Even the long-tenured Hurley isn’t immune to a jab from a co-worker. While talking about working for Garthe’s before joining Max’s, 26-year employee John King joked it was because he was fired from the other business.

Hurley said the banter keeps things light at the workplace.

“It really is,” Hurley said. “You can just about tell them anything and they don’t take offense. It’s kind of fun doing that.”

The atmosphere is also beneficial, especially since Max’s employees are often talking to customers when things go wrong. A leaking dishwasher or a broken washing machine halfway through a mountain of dirty clothes is not usually a time for jokes.

“When you work enough with someone long enough, there’s a lot of give and take,” Ernie Rokos said. “Not that there’s not stressful times, but it helps get over those. It can’t be all 100 percent business all the time every day.”

Slow down

While Max’s service and its employees keep going strong, there has been some scaling back from the workforce.

Both of the Rokos brothers are at their respective desks on Monday, Tuesday and Wednesday.

Ernie Rokos said he and his wife also head to Alabama for the first of the year after he’s put a tank of gas through the snowblower.

“I have a Monday, a Hump Day and a Friday,” Ernie Rokos said of his work week.

“I have a four-day weekend,” George Rokos said. “It’s plenty of time to get my chores done.”

Jim Owens said he reserves mornings for work and afternoons for hitting the links. He added the morning shift is a chance to work alongside his son in the office they share.

“I come in and do a few necessary things each day,” Jim Owens said. “I work three or four hours and go play golf. I get to see my son — I get to see both of my sons — every day.”

Even Hurley said he’s slowing down, right after moving equipment around in the back of the store that would make a younger person groan.

“I’m 77,” Hurley said. “I work here maybe 70 hours for the two weeks. I average 30 to 35 hours here. That’s good enough.

“By the time 2, 2:30 rolls around, I’m done. I’m going home.”

A lot of the employees gave credit to management for both the work environment and making everything run so smoothly at Max’s.

“Jeff has been really nice,” George Rokos said. “He lets me pick my schedule. He’s an amazing boss. He’s pretty laid back, pretty easy going, but keeps you in line. All the good things a guy needs.”

“We have a great boss,” Costello later added.

It’s also something that benefits both management and the employees.

“They’ve been good to me,” Hurley said. “That works the other way, too.”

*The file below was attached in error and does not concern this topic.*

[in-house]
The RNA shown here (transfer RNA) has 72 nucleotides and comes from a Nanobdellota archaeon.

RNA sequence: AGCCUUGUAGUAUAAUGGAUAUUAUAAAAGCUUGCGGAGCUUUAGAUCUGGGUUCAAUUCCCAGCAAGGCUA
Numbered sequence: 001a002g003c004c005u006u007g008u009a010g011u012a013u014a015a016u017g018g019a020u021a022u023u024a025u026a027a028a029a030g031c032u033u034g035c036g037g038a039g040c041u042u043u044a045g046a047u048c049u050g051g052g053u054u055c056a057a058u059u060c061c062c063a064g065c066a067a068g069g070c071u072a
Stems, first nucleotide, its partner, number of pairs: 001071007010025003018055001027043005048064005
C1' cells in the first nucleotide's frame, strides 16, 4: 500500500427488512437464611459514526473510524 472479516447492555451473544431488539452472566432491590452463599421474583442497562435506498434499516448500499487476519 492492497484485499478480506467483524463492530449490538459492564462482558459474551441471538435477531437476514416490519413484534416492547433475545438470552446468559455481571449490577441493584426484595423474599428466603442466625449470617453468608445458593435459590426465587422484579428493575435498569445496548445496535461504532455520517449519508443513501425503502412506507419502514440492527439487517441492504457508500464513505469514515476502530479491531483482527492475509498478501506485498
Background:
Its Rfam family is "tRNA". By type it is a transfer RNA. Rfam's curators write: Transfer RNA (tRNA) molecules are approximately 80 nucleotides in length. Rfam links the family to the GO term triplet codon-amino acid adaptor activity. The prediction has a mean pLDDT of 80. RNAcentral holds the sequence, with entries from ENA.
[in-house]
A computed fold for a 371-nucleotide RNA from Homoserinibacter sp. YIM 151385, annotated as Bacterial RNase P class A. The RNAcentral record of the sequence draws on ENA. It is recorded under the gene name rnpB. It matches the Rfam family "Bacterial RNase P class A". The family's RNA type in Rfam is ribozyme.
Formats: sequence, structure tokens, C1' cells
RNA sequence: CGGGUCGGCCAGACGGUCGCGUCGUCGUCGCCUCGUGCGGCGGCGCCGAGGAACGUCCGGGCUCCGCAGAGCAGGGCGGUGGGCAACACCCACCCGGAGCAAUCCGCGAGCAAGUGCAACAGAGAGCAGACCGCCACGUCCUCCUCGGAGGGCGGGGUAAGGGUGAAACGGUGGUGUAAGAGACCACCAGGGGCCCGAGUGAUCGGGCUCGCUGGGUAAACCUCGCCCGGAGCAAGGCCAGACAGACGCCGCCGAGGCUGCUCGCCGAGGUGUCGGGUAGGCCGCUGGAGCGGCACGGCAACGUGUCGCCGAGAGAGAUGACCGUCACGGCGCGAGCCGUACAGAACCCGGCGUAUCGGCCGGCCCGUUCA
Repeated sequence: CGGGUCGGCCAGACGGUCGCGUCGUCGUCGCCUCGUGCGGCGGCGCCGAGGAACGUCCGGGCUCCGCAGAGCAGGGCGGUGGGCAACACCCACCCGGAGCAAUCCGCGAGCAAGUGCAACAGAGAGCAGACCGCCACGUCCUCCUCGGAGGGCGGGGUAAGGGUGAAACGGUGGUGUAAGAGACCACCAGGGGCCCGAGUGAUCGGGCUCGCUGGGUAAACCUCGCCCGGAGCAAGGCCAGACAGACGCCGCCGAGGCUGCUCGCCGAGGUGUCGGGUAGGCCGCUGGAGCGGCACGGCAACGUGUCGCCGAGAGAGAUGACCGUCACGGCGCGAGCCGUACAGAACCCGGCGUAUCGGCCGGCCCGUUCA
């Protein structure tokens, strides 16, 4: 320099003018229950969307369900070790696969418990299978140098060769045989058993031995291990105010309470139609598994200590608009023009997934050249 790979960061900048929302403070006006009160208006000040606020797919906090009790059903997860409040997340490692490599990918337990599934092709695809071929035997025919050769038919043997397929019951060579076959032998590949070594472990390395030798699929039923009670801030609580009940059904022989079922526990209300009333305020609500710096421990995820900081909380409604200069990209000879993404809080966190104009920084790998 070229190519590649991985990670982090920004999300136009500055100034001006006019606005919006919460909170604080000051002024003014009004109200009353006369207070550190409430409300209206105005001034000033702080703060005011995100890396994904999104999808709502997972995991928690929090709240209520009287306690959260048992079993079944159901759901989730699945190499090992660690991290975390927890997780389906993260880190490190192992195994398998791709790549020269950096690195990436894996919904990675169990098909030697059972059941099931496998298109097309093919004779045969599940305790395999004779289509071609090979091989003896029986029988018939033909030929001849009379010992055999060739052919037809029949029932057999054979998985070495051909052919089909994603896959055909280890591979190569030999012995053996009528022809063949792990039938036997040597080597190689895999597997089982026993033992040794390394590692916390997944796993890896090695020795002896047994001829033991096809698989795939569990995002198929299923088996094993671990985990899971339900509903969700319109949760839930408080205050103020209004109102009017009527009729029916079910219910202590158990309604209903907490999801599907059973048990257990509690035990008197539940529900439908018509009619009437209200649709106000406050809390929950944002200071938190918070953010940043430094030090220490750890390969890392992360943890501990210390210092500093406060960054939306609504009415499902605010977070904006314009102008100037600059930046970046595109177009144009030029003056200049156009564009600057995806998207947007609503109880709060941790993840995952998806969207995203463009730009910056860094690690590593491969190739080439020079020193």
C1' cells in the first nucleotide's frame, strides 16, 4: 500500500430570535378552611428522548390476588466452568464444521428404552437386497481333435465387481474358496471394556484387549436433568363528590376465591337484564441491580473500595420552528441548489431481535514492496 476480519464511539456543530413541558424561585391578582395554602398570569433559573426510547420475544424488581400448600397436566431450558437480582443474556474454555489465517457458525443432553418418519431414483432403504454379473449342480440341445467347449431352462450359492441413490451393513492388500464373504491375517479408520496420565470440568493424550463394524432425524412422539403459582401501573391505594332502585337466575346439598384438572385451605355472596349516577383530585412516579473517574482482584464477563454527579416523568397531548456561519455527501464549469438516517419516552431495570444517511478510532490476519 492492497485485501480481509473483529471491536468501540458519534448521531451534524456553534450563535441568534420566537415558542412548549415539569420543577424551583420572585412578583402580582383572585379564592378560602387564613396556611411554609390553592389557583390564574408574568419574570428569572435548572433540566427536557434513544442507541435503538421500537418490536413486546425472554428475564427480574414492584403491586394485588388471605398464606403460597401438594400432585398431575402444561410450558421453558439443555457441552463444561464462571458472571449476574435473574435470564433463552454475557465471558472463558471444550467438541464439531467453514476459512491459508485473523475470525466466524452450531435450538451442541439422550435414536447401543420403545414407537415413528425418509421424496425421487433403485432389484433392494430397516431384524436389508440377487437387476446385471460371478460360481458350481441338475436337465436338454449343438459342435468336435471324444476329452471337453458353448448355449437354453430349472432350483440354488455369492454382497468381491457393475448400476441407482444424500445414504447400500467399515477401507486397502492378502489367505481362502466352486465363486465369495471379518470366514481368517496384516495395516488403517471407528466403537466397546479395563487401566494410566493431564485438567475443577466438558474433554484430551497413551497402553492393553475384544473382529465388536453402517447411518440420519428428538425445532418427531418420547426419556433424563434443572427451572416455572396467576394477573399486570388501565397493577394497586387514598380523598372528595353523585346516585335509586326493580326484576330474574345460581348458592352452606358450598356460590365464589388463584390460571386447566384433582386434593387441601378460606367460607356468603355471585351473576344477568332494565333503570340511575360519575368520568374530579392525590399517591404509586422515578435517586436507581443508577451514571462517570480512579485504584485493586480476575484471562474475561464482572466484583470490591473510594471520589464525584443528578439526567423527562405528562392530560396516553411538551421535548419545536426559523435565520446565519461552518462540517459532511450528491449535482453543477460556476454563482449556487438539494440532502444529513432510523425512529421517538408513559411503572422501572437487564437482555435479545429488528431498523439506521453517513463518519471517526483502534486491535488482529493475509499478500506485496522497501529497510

And it’s not like Jeff Owens is going to let a little inflexibility cause decades of experience to work out the double doors at Max’s. He said the dedication is due to one of the extra ‘perks’ for the staff.

“Everybody here knows what they’re doing,” Jeff Owens said. “It just makes every day a treat. It’s a cool group of people.

“Everybody gets along really well. The free coffee helps.”

More than a store

Max’s specializes in the sales, service and repair of appliances. But the business will also field other questions, some of which have nothing to do with the industry. It’s some of that assistance that keeps the staff fresh.

“To me, I love the variety of it,” Costello said. “We’re selling, we’re repairing. We get to talk to people every day.

“People call Max’s to ask where is the best place to fix their car or how to fix their TV. They just call for information. It’s fun.”

That’s because Max’s is a downtown retail legacy, joining other businesses like Walter & Hemming and Votruba Leather Goods. Former Walters & Hemming owner Bill Hemming Jr. told the Record-Eagle for a July 24 article that he thought the three current businesses and the former Petertyl Drug were charter Chamber of Commerce members in 1935.

Max’s Service cemented its place in the business when it acquired Garthe’s in the mid-1990s.

“We inherited the best people when my dad bought Garthe’s,” Jeff Owens said. “That was great.”

Costello said Max’s saw business climb during the pandemic. She said Max’s currently has 44 employees, which includes three high school students for. the summer season.

And it seems to be a place where 80-year-old employees and those with 44 years of continuous service still want to show up and punch the time clock.

“It’s just a good place to work; an awesome place,” George Rokos said. “There’s been some hiccups, but we got through it.”

“We should both retire, but then what are we going to do?” Bill Hurley, age 77, to Ernie Rokos, 80